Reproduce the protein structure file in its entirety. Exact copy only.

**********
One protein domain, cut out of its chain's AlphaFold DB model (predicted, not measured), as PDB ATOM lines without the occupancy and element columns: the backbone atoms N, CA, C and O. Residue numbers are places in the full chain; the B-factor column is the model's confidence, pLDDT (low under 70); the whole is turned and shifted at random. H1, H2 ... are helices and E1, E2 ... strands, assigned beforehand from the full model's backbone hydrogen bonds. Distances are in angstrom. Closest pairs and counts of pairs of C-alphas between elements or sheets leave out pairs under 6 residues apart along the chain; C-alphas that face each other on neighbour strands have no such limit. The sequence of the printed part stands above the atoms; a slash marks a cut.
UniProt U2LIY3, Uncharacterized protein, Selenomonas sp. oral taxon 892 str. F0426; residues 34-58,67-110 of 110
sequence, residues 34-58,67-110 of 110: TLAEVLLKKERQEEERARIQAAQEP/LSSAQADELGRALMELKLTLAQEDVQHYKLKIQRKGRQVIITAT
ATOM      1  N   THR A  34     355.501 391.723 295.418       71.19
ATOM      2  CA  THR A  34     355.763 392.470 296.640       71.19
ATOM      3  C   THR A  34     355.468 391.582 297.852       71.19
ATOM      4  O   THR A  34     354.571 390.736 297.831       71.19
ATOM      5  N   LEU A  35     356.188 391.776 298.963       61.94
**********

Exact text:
One protein domain, cut out of its chain's AlphaFold DB model (predicted, not measured), as PDB ATOM lines without the occupancy and element columns: the backbone atoms N, CA, C and O. Residue numbers are places in the full chain; the B-factor column is the model's confidence, pLDDT (low under 70); the whole is turned and shifted at random. H1, H2 ... are helices and E1, E2 ... strands, assigned beforehand from the full model's backbone hydrogen bonds. Distances are in angstrom. Closest pairs and counts of pairs of C-alphas between elements or sheets leave out pairs under 6 residues apart along the chain; C-alphas that face each other on neighbour strands have no such limit. The sequence of the printed part stands above the atoms; a slash marks a cut.
UniProt U2LIY3, Uncharacterized protein, Selenomonas sp. oral taxon 892 str. F0426; residues 34-58,67-110 of 110
sequence, residues 34-58,67-110 of 110: TLAEVLLKKERQEEERARIQAAQEP/LSSAQADELGRALMELKLTLAQEDVQHYKLKIQRKGRQVIITAT
ATOM      1  N   THR A  34     355.501 391.723 295.418       71.19
ATOM      2  CA  THR A  34     355.763 392.470 296.640       71.19
ATOM      3  C   THR A  34     355.468 391.582 297.852       71.19
ATOM      4  O   THR A  34     354.571 390.736 297.831       71.19
ATOM      5  N   LEU A  35     356.188 391.776 298.963       61.94